The lanes were cut off. The shots were contested. Boise State came into Rupp Arena on Tuesday as the nation's second-leading scoring team, but it could find few avenues for buckets at Kentucky.
For perhaps the first time this season, the 11th-ranked Wildcats showed the potential to lock down an offense in methodically pulling away from the Broncos, winning 70-55.
John Calipari was impressed.
"That team is as hard to guard as any team you'll play," Calipari said. "They spread the court. They can shoot threes. I told them before the game, I told coach (Leon Rice), 'You guys run the dribble drive better than we ran it back in Memphis.' They spaced the court."
In holding Boise State 37 points below its scoring average, Calipari said, the Cats (8-2), "did some good stuff" defensively.
If that seems like faint praise, it's by design.
For a half against Providence two weeks ago, Kentucky looked like a world-beater. But a battering on the boards in a beating against Baylor humbled the Wildcats and infuriated their coach.
"We had one of these games and we came back and we reverted, we stepped back," Calipari said. "This is going to be an everyday process."
So despite his team's 15-point win against previously unbeaten Boise State (8-1), Calipari wasn't about to pepper it with plaudits, a withholding approach that forward Julius Randle called "exactly right."
"We played great versus Providence and then we took steps back versus Baylor," said Randle, who had 17 points and 11 rebounds against the Broncos. "He's not gonna praise us like that."
Still, there were some praises to be sung.
James Young scored 21 points and made four three-pointers in 11 tries. Willie Cauley-Stein had six points, seven rebounds a nine blocked shots, and guarded almost as well on the perimeter as in the paint. Randle had a double-double for the first time in three games.
Twins Andrew Harrison and Aaron Harrison scored 13 points each. After a 3 for 7 first half, UK made 9 of 11 second-half free throws.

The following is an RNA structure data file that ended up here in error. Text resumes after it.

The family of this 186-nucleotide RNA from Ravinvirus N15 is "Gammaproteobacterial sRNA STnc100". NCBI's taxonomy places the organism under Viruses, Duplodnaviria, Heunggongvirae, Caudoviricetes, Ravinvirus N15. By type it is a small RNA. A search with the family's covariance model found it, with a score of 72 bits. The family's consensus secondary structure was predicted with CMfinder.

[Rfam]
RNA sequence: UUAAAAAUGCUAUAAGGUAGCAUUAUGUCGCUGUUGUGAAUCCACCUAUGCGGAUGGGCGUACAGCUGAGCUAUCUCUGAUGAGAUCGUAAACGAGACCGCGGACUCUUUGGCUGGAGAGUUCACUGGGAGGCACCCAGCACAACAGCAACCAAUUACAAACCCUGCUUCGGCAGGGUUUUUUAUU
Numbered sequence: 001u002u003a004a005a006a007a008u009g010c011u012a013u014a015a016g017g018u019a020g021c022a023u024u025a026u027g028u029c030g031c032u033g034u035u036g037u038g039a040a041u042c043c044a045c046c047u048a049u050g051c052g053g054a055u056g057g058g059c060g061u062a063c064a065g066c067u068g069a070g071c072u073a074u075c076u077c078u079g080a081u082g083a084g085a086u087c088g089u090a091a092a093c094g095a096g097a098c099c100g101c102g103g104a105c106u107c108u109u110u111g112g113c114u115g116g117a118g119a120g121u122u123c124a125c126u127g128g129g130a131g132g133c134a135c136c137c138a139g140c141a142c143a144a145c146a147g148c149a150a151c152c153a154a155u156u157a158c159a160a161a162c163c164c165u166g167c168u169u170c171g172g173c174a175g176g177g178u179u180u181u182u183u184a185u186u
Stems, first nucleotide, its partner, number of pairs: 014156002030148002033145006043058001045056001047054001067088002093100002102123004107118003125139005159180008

And then there was that defense.
Kentucky held Boise, a 50.9 percent shooting team entering the game, to 31.9 percent from the floor. The Broncos came in averaging 8.2 three-pointers per game. The Cats held them to 5 for 17 shooting outside the arc.
UK's size -- and its ability to switch almost everything -- gave Boise State fits. Rice compared it to "me with my 10-year-old son in the driveway."
"We can do all the right things and try to battle, but they are just so physically imposing, and I thought they were really, really dialed in, and I knew they would be," Rice said. "I have never underestimated Coach Calipari. He's one of the best out there, and they're getting better. They're coming."
Maybe not fast enough for Calipari. And maybe with too many detours.
"Look, this is a work in progress," Calipari said. "We still have stuff we're going to keep experimenting with and trying until we get it right."
The Cats still had too many turnovers (19, which led to 18 Boise State points), and too many of those were unforced.
"It was (against) a sagging man to man," Calipari said. "It wasn't like they were out trapping us and going nuts."
Kentucky still looks disinterested at times, still goes long stretches without any offensive cohesiveness. And the road only gets tougher with a trip to North Carolina on Saturday.
"Good news is, then we got finals and we got time," Calipari said. "After that we got a week, then I believe we have another week. We have time, whatever we're going to do, whatever changes we're going to make."
The Cats made positive ones on Tuesday.
But neither Calipari nor his players was ready to praise it as a leap forward.
"I think we took a big step back from the Baylor game, so we just back where we as at before that," Cauley-Stein said. "And now we've just got to make sure this next game that we just keep it up and guard like that again and then just start from there and just keep on building on little things until it just becomes perfection."